4.2 Results: Electric Field, Poynting and Helicity Fluxes

Figure 3: Validation of the PDFI electric field at : Actual (top row) and PDFI (middle row) electric field vector components, , (left, middle, right) for the ANMHD test-case. Bottom row: Pixel-by-pixel scatter plots comparing the top two rows. The slopes of the linear fits and correlation coefficients are given in the top left corners.
Figure 4: Validation of the PDFI Poynting flux at . PDFI (left) and the actual (middle left) Poynting fluxes, , for the ANMHD test-case, and also the pixel-by-pixel comparison between the two (middle right). The far right panel shows the same comparison, but instead of the current version of the PDFI we use the Fisher et al. (2012) method.

Figures 3 and 4 show validation plots that compare electric field components and vertical Poynting fluxes derived from the PDFI-method with the actual ANMHD quantities. The PDFI-method reconstructs the ANMHD electric-field components quite well: the top and middle rows of Figures 3 look almost identical. The slope of the linear fit to the reconstructed versus the actual electric-field component ranges from to . The correlation coefficient, describing the quality of linear fit, in all cases is close to one. Using these electric-field components, we also find a good agreement for the vertical Poynting flux (Figure 4): the correlation coefficient , the slope and the fraction, . For comparison, Fisher et al. (2012) found slightly worse results: (Right Panel). It should be noted that the MEF method (Longcope, 2004) also accurately reconstructed the total Poynting flux in the tests by Welsch et al. (2007), but the spatial correlation between the true and reconstructed fluxes was significantly worse, at (see their Figure 14). Decomposing the total Poynting flux into potential and free components (see § 3.1), we find that the PDFI reconstructs of both the potential and free components () and the slope between the reconstructed and PDFI is one (). The free and potential components comprise and of the total unsigned Poynting flux respectively.

We also test how sensitive the Poynting fluxes are to errors in the vertical Doppler velocity. We find that if there is a random Doppler velocity noise of -km/s amplitude (), i.e. around to of the signal, then it does not significantly affect the Poynting flux: the error increases slightly from to , the slope remains close to one () and the fraction . However, if there is a bias Doppler velocity that increases all the velocities by km/s (towards the viewer) (), then the slope and the fraction increase to and the error is . Similarly, if all velocities decrease by km/s (), then the slope decreases to and the fraction to . This test demonstrates how important it is to remove the Doppler velocity bias (Welsch et al., 2013), when inferring electric fields from the observations.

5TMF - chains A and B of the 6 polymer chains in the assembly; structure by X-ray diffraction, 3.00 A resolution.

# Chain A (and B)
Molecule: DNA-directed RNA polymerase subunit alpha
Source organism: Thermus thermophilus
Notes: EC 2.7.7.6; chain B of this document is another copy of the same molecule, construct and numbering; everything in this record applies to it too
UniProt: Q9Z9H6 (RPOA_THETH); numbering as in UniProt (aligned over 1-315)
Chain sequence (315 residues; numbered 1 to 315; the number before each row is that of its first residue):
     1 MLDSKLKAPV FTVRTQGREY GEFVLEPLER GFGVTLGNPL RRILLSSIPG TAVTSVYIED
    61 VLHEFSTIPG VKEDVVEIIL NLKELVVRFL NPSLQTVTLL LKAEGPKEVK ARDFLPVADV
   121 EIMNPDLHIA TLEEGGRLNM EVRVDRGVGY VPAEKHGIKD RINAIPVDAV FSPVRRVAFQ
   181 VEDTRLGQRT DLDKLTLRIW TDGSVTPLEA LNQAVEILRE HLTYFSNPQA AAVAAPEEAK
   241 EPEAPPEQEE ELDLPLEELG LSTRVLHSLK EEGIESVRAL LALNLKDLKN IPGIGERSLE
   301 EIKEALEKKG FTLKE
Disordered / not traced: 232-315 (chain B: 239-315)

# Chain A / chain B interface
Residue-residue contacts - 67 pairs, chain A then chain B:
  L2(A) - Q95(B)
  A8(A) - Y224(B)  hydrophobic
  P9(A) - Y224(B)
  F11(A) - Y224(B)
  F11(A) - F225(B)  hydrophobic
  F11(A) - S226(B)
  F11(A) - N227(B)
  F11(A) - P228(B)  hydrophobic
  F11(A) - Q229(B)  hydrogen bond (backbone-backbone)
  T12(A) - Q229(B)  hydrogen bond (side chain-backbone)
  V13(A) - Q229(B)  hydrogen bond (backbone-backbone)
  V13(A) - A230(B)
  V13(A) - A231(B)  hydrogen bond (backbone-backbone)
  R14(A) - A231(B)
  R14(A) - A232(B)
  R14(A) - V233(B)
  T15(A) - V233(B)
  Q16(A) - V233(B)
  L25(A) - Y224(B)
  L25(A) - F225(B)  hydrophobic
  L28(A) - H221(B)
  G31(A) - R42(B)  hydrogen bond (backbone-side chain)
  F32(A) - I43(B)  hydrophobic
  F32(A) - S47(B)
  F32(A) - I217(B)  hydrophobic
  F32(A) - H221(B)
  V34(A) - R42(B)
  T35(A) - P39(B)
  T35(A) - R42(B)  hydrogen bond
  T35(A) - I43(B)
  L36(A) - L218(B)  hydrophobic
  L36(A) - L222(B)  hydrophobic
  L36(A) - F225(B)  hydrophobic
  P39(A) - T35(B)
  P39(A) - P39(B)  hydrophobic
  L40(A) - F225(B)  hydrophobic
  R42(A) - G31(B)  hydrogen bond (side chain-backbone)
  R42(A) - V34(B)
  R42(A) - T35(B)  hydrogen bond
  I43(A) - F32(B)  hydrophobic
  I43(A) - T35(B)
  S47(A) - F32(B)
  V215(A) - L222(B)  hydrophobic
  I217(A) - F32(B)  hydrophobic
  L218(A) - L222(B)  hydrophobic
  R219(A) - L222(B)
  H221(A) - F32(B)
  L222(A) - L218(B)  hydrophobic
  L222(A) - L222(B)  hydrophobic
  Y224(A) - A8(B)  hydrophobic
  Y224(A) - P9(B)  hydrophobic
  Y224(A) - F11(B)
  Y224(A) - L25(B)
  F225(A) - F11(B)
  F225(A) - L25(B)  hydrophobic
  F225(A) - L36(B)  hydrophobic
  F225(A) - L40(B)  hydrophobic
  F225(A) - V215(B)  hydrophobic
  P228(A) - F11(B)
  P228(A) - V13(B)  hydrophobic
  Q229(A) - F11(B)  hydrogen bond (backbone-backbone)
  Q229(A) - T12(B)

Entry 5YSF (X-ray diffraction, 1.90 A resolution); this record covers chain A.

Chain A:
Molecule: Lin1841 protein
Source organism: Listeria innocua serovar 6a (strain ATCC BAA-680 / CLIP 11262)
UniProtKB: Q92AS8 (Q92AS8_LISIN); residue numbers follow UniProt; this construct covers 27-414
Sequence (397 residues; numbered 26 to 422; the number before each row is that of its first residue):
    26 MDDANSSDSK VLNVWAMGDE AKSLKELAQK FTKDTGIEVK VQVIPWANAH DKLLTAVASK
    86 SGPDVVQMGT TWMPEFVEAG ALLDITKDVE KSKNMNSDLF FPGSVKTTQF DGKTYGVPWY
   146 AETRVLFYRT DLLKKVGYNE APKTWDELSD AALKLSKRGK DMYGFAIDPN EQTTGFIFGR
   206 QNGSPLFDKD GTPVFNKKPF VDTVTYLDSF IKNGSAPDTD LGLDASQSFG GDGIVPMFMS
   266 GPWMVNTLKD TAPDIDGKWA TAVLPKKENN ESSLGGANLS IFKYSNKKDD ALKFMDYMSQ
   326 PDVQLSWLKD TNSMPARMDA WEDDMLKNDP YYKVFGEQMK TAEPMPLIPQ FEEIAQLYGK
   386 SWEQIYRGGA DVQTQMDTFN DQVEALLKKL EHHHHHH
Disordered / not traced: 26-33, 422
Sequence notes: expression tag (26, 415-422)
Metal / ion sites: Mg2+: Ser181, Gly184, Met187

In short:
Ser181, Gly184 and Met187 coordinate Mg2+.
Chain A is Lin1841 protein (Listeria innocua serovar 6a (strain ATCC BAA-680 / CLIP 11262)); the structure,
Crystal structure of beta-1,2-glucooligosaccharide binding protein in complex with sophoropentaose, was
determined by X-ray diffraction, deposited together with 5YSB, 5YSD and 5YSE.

In Figure 5 we compare actual ANMHD and the PDFI helicity flux rates calculated from . We find a good agreement between the two: the correlation coefficient , the slope , the fraction and the error . For comparison, using Fisher et al. (2012) electric fields we find a very similar helicity flux rate, but with a slightly larger scatter (): , , . The differences between our approach here and that of Fisher et al. (2012) are the adoption of the FISHPACK software to solve the two-dimensional Poisson equations, the ability to compute contributions to Doppler-shift electric fields from non-normal viewing angles, and a much more systematic and quantitative testing of the accuracy and robustness of the technique and its parameters.

Figure 5: Validation of the PDFI helicity flux at . See caption of Figure 4.

4.3 Quality Of Electric Field and Poynting Flux Reconstructions At Non-Zero Viewing Angles

Figure 6: Validation of PDFI electric fields at viewing angles in the range of : quality of (left), (middle) and (right) reconstructions.
Figure 7: Validation of PDFI Poynting fluxes at viewing angles in the range of : Left and Middle: Pixel-to-pixel scatter plots comparing actual and PDFI Poynting fluxes at viewing angles (left) and (right) . Right: Quality of reconstructions in the range of .

To test performance of PDFI method at non-normal viewing angles , we calculated the electric field (Figure 6) and Poynting fluxes (Figure 7) at values of ranging from to degrees.

Figure 6 shows that at the error between reconstructed and the actual ANMHD electric fields is the smallest, and as the angle increases, the quality of the reconstruction decreases. For for all E-components, PDFI correctly identifies the slope between reconstructed and the actual ANMHD electric fields, within a difference. At the largest angle, , the slope is for and for , and the error in these variables reaches up to . In contrast to the horizontal electric field, the vertical component is relatively insensitive to the viewing angle: the slope varies within . The latter is not surprising, since the Doppler contribution, which has most of the angular dependence, primarily constrains the horizontal field. For all -components the correlation coefficient at is quite high, , implying that the estimates of the slope shown on the plot adequately describe the quality of the reconstruction.